Jerry Pethick: Shooting the Sun/Splitting the Pie

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This publication is the first major volume dedicated to the career of this multifaceted artist. Pethick's practice has always been difficult to categorize; though his work focuses on questions of perception, which have been a central focus in the visual arts over the past four decades, his amalgamations of photography, optical devices, sculpture and drawing—as well as the structures he assembles to create new conceptions of material space—look like no other artist's work.

Pethick's oeuvre has always evoked something of the amateur scientist and inventor. In the late 1960s and early 70s he became widely known for his pioneering work with holography in London and San Francisco. While he stopped working with holograms when he moved to Hornby Island, British Columbia in the mid-1970s, the nature of visual perception, the history of optics and integral (or fly's eye) imaging remained central to his work. Although Pethick draws upon a sophisticated in-depth understanding of science and art history, his work is constructed from modest materials and found objects, including cheap plastic Fresnel lenses, discarded sinks, hay bales, light bulbs and bicycle tires that could be found in a local hardware store or recycling depot.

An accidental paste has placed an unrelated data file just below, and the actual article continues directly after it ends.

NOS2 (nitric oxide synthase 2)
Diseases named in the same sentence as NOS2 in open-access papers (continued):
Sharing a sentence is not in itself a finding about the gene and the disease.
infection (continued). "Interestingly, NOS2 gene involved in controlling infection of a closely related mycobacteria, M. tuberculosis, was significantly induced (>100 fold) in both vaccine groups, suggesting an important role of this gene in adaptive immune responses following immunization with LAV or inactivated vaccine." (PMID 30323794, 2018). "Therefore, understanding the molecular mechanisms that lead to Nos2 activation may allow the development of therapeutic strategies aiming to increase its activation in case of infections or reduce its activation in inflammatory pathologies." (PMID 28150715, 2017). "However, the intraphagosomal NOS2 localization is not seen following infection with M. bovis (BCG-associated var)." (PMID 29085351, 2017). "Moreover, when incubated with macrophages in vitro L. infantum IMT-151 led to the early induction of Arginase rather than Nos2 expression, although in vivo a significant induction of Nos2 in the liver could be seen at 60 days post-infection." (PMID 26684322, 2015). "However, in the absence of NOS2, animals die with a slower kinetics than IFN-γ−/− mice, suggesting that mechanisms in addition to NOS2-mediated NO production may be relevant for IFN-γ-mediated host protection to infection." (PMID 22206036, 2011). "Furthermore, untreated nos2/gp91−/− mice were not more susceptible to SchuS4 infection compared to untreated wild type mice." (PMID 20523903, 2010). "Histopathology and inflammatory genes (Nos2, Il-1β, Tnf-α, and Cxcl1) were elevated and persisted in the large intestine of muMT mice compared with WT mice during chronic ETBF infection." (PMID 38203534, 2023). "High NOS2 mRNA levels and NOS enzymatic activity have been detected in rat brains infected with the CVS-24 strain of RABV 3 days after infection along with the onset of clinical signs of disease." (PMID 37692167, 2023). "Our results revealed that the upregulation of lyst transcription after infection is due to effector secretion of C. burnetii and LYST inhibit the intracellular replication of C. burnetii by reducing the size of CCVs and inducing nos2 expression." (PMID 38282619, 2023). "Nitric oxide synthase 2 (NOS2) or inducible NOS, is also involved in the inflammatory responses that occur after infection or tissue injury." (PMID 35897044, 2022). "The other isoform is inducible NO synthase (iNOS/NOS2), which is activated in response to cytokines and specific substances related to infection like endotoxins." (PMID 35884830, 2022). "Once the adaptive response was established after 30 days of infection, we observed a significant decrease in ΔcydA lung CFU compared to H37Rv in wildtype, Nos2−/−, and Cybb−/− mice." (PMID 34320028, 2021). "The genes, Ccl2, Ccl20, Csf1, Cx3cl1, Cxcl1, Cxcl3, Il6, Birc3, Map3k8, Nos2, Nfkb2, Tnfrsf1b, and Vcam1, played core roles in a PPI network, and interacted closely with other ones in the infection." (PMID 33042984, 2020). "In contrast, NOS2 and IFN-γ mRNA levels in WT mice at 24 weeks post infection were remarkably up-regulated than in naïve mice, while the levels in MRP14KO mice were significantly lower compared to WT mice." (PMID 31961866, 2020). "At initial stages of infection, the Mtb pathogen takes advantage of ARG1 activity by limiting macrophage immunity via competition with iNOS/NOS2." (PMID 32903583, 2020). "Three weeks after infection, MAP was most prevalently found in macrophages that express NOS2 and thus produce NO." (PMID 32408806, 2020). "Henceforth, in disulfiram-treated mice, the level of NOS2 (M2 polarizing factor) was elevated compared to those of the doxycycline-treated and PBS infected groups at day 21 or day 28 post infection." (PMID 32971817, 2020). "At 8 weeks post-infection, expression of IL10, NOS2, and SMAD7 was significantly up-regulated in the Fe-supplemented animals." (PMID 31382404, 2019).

While Pethick's work has been included in exhibitions across Canada, Europe, the United States and Japan, this publication is the first to present an overview of the forty year span of his career.


Edited by Grant Arnold

160 pages
8.5 x 11 inches
70 colour illustrations
ISBN 9781910433430
Vancouver Art Gallery and Black Dog Publishing